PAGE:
Approximately 250 people crowded into Mackenzie Hall on Windsor's west side Wednesday night to tell the Windsor Port Authority to leave Ojibway Shores alone.
The port authority has plans to cut down the trees and fill the site with clean dirt to eventually attract an industrial tenant.
Before the meeting, opponents of the plan held a rally outside the hall. Speakers urged people to fight to save Ojibway Shores.
The message made its way inside where the port authority hosted the public meeting.
It was an emotional meeting that was orderly, for the most part.
"I came out today to protect what little we have left of the natural area in Windsor and Essex County," Lisa Jones said. "I think of my daughter, who is eight months, and what she’s going to have left."
Environmentalists say the land is important because it connects the Detroit River to Ojibway Park.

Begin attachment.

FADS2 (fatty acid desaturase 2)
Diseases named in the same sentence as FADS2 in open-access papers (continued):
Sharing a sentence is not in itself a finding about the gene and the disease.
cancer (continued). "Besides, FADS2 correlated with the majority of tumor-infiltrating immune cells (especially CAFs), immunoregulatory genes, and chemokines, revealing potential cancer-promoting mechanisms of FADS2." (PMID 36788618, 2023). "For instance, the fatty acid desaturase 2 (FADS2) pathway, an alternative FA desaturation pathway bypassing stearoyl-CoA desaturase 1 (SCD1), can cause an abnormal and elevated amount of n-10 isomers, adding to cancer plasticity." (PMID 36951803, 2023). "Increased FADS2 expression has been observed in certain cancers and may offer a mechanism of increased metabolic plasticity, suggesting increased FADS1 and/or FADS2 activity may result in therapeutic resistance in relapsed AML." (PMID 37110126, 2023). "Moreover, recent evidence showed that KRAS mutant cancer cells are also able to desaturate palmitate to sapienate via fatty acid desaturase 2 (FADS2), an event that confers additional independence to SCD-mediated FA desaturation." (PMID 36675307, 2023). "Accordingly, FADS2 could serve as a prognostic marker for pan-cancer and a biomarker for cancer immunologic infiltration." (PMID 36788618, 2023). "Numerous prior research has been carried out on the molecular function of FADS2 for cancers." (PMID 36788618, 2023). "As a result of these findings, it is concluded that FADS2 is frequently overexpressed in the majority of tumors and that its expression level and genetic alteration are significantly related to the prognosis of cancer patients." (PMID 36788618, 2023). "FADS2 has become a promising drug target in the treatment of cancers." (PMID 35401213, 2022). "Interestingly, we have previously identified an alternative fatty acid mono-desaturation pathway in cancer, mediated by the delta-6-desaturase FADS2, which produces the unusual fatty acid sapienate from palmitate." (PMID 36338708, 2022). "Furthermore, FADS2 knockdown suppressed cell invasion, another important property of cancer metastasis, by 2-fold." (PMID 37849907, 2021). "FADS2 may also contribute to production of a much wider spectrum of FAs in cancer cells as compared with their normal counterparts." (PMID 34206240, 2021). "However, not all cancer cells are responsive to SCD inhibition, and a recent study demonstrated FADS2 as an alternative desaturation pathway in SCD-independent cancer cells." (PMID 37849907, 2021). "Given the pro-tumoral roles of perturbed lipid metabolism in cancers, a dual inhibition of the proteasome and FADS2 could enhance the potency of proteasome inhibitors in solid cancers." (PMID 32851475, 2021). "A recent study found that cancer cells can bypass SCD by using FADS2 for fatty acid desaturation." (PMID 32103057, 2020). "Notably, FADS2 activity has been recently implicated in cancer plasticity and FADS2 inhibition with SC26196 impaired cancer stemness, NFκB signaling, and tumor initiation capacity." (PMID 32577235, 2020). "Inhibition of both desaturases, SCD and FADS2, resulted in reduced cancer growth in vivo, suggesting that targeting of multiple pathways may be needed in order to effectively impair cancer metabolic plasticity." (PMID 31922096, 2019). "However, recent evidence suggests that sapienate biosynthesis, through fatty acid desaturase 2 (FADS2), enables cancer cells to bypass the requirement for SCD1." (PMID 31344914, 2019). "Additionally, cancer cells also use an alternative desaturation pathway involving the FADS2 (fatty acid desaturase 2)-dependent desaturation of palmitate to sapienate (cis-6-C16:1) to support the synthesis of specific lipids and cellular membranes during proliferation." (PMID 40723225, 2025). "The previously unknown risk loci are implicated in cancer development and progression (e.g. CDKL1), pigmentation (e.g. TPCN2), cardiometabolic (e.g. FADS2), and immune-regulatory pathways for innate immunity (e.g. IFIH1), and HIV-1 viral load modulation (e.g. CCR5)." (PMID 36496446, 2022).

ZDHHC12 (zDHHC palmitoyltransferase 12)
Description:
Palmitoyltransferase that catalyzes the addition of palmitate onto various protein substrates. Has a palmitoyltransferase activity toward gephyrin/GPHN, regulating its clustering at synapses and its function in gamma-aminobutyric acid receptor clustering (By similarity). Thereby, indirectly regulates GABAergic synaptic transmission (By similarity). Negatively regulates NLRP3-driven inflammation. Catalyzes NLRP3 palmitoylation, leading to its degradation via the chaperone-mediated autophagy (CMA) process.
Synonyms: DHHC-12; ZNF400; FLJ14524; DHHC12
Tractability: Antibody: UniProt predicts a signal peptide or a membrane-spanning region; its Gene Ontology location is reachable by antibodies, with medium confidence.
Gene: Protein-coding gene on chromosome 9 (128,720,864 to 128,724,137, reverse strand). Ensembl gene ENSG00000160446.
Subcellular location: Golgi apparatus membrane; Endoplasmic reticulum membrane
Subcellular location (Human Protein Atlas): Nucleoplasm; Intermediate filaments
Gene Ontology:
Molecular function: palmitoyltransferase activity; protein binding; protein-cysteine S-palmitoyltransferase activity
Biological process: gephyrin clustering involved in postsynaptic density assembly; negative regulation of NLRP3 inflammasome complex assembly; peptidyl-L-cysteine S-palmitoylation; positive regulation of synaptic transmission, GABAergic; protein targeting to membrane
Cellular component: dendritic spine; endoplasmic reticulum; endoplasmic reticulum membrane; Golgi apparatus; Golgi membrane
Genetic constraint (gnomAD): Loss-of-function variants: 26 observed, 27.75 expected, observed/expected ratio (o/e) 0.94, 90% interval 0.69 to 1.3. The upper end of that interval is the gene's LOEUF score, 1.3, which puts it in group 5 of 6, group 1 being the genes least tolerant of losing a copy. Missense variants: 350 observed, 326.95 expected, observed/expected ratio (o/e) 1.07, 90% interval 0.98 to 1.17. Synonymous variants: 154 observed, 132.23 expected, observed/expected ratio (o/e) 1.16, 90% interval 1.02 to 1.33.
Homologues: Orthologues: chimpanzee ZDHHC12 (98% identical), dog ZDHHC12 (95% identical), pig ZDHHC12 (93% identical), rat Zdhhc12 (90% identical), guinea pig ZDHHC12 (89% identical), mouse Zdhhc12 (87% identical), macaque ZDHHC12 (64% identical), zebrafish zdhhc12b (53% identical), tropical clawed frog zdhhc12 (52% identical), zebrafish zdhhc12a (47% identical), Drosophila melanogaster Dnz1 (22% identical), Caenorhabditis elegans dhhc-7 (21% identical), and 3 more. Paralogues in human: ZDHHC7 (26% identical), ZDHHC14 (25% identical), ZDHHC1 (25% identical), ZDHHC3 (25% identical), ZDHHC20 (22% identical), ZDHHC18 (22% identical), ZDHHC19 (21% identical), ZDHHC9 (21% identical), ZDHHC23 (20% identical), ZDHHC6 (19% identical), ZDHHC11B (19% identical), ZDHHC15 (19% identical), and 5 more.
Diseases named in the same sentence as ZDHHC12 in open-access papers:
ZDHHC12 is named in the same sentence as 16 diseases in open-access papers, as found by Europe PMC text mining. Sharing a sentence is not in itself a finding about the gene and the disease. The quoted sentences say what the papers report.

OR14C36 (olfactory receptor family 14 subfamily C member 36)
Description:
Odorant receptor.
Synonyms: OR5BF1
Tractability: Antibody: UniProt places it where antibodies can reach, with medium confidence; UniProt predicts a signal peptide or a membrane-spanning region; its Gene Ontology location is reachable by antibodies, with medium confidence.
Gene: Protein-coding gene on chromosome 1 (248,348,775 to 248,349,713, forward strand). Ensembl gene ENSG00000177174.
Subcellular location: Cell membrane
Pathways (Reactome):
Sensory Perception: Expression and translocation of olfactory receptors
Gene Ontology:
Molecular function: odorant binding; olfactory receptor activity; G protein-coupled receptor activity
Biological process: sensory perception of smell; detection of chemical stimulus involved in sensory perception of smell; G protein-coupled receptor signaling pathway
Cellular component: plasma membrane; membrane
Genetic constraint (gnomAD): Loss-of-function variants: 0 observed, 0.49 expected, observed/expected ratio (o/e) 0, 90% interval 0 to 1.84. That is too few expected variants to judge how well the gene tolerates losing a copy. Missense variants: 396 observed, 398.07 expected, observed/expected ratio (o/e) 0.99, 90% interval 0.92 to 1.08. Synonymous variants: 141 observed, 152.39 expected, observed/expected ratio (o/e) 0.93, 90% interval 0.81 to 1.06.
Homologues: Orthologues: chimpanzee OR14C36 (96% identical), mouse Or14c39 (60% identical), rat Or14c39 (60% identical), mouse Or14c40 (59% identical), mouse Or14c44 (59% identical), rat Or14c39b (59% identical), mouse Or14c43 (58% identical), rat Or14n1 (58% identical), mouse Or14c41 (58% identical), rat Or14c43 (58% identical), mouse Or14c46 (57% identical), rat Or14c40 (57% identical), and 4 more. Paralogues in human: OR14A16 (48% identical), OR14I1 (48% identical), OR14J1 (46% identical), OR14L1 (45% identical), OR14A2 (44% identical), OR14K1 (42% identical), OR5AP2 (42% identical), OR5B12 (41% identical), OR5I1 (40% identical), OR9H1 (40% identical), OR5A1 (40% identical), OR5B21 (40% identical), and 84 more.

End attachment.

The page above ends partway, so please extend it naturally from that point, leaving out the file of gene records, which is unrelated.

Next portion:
"If we sever that connection, we don’t know what the consequences would be," Sarah Preney said.
The port's chairman, Charlie Pingle, outlined port's plans and assured the public an inventory of species has been completed by Dillon Consulting.
"They find no species at risk at this time," Pringle said.
The claim drew a raucous response from the crowd.
"Am I getting a sense there isn’t agreement on that?" Pringle asked.
The port authority's president David Cree said everyone's comments will be considered as Dillon Consulting continues preparing an environmental review:
"This is part of the input of the ongoing environmental assessment and we've committed to putting the environmental assessment on our website," Cree said.
A draft of the environmental assessment is expected to be ready within three weeks.
Some at the meeting called the plan a "scheduled execution" of Ojibway Shores.
However, Ian Roul, the consultant working on the environmental assessment said the property is already "highly disturbed" with no observed presence of even vulnerable plant and bird species.
A biologist with the Essex Region Conservation Authority disputed that saying Ojibway Shores is a provincially significant site and home to several provincial and federal species at risk.